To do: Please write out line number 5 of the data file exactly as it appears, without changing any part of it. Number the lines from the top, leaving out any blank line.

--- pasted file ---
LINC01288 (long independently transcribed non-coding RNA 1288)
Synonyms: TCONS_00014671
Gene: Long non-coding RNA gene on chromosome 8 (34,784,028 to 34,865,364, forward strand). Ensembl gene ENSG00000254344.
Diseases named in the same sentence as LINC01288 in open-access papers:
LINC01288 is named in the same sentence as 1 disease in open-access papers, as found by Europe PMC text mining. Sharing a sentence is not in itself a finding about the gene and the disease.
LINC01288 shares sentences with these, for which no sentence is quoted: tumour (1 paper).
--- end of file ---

LINC01288 is named in the same sentence as 1 disease in open-access papers, as found by Europe PMC text mining. Sharing a sentence is not in itself a finding about the gene and the disease.